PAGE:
PE. What is SCADA and how does it relate to the utilities sector?
PF. SCADA stands for supervisory control and data acquisition. This refers to industrial control systems, which are used for gathering data, monitoring information about the process and enabling visualization through a human machine interface (HMI). Hence an operator can visualize the state of an operation and perform control operations through equipment such as PLCs and RTUs. For example, from a utilities perspective it is possible to monitor and log turbines, boilers, natural gas air compressors, cooling towers and so on . ,
PE. Why should we be concerned about SCADA security at this particular time?
PF. Historically, many of these networks were considered to be closed, and the main security risks involved people on the inside such as disgruntled employees or contractors. Over the past few years both the environment and the technology has changed such that there’s an increased focus on critical infrastructure and SCADA systems in particular.
In some ways it is both an opportunity for improvement and a threat. To give one example, SCADA systems are now being mentioned in hacking conferences such as DefCon, whereas previously they would not have been very well understood outside of the engineering community. In light of the increased threat of both physical and cyber-terrorism, we’re also seeing more focus from government entities and independent security bodies throughout the world. This puts a much greater emphasis on auditing, monitoring and ensuring the security of critical infrastructure as well as the software itself.
PE. Are there any specific SCADA security vulnerabilities within the utilities and energy sector that we should be looking at?
PF. Whereas previously control networks may have been stand-alone, systems may now need to be connected in some form to other enterprise and reporting solutions. In the utilities market, we have been witnessing greater cost rationalization and a movement away from remote staffing to central monitoring. This implies that the data acquired in the field needs to be sent over some form of network back to a central location. We’re therefore seeing more wireless and other wide-area networks, whether industrial specific smart networks or off-the-shelf technology. This in turn increases the surface vectors that are available for people to attempt to hack into. In utilities this may be somewhat magnified due to the distributed nature of the installations.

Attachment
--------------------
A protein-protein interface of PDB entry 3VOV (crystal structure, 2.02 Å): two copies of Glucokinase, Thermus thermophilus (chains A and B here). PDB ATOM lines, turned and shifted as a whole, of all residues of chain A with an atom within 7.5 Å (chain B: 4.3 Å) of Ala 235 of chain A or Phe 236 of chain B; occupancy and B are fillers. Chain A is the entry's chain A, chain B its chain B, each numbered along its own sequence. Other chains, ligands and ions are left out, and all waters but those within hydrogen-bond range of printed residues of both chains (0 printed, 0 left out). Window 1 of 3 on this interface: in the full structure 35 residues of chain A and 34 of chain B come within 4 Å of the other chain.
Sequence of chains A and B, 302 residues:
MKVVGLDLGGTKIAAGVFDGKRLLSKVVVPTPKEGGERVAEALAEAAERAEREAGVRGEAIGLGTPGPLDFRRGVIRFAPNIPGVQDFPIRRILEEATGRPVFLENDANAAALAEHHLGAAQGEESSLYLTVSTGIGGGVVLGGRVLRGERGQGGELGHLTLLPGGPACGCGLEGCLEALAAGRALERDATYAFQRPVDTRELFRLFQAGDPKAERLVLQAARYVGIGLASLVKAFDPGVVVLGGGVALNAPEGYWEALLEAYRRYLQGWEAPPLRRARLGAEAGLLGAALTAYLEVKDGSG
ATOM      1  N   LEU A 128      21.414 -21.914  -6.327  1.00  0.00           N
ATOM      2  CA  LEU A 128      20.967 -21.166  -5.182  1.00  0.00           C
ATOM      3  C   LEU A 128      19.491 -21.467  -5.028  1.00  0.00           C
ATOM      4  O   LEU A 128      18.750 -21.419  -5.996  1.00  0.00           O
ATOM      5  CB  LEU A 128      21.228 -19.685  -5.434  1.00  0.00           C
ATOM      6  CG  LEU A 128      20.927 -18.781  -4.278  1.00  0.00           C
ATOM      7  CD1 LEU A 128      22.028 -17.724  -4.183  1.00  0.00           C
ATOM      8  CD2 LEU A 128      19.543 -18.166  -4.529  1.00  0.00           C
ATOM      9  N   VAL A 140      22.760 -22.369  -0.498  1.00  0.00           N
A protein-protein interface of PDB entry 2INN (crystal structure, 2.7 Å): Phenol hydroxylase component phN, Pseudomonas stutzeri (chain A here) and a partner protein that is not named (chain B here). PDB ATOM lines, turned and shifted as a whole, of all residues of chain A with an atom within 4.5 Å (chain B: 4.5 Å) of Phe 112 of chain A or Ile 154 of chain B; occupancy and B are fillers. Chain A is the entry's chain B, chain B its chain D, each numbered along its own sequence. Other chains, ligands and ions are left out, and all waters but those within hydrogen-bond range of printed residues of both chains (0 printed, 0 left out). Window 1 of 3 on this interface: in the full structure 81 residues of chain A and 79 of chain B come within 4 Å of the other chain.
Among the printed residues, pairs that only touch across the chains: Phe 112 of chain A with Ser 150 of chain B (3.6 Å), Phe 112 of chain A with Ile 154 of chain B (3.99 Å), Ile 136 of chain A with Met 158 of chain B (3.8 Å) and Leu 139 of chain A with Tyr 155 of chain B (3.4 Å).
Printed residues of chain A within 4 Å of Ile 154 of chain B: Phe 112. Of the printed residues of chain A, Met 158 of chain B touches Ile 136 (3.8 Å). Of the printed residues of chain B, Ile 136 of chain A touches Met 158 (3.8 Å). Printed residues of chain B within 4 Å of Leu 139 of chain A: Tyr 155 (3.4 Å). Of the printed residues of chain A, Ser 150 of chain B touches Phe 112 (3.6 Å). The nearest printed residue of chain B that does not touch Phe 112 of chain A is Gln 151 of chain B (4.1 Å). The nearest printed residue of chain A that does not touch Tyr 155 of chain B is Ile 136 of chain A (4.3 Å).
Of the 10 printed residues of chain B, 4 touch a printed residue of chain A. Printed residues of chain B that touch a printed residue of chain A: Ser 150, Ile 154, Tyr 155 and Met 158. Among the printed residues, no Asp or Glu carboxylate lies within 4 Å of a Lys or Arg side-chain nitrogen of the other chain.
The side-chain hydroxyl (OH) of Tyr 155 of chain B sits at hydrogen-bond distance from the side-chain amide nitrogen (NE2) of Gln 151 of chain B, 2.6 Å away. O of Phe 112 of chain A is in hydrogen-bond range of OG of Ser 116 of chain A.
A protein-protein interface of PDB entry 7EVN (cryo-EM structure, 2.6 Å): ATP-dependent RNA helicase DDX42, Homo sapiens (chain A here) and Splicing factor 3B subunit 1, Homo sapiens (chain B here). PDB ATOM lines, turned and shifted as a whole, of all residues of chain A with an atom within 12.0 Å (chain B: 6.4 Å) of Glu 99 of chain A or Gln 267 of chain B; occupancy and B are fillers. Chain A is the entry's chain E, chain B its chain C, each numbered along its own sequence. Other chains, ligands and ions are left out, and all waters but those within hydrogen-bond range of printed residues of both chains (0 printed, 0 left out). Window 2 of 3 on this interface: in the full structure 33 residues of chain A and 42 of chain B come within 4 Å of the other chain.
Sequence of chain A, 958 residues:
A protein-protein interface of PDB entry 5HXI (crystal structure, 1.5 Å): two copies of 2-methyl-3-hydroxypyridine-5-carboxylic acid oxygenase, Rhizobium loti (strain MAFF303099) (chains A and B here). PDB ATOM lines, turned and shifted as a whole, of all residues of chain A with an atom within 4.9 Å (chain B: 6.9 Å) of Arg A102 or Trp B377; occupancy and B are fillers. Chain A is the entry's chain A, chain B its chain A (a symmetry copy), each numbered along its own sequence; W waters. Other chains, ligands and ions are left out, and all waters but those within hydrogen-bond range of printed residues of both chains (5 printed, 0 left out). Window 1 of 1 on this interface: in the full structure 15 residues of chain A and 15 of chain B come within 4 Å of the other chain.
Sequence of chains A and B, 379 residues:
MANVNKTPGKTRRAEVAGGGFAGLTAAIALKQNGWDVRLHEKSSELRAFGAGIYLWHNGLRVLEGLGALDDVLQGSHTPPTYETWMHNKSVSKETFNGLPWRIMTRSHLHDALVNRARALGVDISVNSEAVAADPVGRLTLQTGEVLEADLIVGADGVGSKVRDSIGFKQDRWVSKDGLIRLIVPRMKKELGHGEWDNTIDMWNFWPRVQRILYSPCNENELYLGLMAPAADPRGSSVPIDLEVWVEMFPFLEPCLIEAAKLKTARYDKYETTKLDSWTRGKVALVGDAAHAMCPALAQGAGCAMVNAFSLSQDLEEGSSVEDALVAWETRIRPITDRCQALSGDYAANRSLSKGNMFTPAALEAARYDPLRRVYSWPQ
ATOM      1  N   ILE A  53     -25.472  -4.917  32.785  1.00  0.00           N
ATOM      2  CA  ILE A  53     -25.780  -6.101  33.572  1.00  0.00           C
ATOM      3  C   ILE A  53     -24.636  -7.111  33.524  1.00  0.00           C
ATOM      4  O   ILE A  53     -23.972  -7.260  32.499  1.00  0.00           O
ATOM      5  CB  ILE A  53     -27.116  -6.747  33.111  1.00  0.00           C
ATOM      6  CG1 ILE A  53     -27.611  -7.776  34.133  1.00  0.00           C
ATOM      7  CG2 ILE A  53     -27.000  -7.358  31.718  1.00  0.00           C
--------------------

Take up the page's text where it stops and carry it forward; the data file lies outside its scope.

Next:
Physical security, especially in a distributed environment, is one thing that should not be overlooked – the Department of Homeland Security and similar organizations in the US and around the world are focused very much on this. Utilities should take their lead and be particularly conscious of security around items such as remotely located pipelines and other equipment. If you are running a gas pipeline through, for instance, Alaska, it’s much more difficult to monitor in comparison to something which is contained within one location.
PE. What can companies do to help address these vulnerabilities?
PF. Citect issues best practice guidelines and white papers, along with technical and architectural guidelines on how to configure and design SCADA systems. We are working with organizations such as the Idaho National Labs to audit our software and help ensure we are utilizing security best practices in our development and testing. This also enables us to identify whether vulnerabilities exist and plan appropriate actions to deal with them. We also provide security and safety knowledge-base articles with an RSS feed that people can subscribe to. They will then be notified if there are any particular vulnerabilities or recommendations that may pertain to their installation.
There are a number of security standards available, including ISA99, which talks specifically about security (including SCADA) at multiple levels of an organization, and also covers areas such as user and physical environments too. I would encourage companies to review and implement these where applicable. There are also many government related or funded organizations which create communities of interest that bring together vendors and end users to discuss these issues, best practices, and recommendations for securing and hardening infrastructures.
Paul Francis joined Citect as CTO in August 2005 from leading Australian-owned ICT, infrastructure and services company, Volante. Prior to that he worked in the UK, The Netherlands and the US, for organizations such as Lotus Development, IIR and Saltmine, where he was Director Of Technology.